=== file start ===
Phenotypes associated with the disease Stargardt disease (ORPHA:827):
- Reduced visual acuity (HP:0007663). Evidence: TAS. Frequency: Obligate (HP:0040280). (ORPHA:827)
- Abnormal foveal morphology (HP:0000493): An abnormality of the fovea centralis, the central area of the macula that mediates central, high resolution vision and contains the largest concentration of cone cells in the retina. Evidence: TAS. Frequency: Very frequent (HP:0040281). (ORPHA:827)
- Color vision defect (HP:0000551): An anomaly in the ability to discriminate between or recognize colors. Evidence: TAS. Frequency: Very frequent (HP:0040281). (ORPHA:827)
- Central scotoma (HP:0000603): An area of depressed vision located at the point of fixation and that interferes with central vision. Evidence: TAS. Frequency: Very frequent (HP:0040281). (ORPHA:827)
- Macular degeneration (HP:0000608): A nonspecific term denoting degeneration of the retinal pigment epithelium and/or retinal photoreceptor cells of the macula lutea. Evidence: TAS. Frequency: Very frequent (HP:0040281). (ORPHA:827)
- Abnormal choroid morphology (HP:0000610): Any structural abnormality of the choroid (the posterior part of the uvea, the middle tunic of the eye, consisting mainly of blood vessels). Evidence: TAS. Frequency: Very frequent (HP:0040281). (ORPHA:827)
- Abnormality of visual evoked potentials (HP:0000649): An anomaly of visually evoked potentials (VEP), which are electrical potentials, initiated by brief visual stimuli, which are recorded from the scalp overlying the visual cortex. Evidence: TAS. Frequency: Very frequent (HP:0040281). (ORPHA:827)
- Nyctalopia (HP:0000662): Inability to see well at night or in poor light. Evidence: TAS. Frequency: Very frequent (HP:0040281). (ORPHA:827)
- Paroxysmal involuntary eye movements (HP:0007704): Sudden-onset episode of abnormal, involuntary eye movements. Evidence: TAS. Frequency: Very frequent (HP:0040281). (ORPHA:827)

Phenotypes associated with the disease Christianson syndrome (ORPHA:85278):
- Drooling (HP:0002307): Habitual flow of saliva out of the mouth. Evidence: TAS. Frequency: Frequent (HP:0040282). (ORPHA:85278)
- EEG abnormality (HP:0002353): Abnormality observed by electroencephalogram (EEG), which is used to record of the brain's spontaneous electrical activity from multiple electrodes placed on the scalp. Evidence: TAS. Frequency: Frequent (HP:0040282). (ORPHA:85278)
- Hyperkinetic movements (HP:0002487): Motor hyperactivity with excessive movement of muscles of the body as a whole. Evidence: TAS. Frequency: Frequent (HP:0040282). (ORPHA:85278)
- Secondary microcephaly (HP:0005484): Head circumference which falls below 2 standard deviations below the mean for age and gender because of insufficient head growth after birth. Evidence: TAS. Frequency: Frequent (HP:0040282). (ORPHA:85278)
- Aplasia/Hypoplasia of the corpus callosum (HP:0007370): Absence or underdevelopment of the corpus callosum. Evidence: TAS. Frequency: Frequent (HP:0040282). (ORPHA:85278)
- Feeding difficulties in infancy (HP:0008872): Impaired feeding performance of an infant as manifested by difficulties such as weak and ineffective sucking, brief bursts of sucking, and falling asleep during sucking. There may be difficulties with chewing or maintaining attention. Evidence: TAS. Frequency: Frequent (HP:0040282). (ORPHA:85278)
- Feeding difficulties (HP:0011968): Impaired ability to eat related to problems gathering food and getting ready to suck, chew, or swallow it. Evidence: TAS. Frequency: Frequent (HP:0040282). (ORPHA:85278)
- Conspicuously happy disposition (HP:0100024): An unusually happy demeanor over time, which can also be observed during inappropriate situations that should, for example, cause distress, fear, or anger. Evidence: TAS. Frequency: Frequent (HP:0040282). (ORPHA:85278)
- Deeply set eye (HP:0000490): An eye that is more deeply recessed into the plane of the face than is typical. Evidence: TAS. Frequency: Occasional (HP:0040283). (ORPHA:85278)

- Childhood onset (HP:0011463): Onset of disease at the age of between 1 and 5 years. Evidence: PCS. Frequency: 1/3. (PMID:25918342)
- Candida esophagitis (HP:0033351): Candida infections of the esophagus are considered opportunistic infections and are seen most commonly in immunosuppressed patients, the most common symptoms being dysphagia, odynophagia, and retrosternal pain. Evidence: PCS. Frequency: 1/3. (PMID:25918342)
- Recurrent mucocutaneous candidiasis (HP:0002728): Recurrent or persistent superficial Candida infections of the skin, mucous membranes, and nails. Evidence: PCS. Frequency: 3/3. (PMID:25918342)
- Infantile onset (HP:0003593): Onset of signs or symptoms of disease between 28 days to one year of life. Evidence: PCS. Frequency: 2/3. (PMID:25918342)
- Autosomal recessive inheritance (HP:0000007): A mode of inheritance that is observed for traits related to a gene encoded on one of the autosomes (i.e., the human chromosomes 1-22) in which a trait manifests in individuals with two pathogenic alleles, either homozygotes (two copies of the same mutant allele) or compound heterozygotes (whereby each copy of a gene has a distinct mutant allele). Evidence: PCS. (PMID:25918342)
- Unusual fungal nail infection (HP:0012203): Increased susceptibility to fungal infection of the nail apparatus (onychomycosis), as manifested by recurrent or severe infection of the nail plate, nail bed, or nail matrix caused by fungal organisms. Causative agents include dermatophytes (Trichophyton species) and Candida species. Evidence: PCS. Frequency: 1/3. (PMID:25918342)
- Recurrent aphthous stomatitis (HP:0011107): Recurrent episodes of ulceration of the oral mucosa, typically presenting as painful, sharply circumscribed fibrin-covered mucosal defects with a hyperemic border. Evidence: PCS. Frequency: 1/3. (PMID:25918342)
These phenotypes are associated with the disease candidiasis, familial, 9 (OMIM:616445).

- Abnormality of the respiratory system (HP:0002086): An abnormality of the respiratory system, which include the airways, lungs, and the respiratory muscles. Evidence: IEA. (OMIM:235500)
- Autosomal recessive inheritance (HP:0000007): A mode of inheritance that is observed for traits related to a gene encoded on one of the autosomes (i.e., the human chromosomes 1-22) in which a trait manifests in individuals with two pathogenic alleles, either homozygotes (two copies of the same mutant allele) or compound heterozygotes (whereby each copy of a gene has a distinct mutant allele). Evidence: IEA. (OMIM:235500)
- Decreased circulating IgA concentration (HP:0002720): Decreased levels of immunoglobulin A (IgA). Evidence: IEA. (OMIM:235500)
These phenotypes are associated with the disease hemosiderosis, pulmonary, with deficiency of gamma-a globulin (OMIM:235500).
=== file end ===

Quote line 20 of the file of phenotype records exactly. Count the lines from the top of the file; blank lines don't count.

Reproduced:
- Deeply set eye (HP:0000490): An eye that is more deeply recessed into the plane of the face than is typical. Evidence: TAS. Frequency: Occasional (HP:0040283). (ORPHA:85278)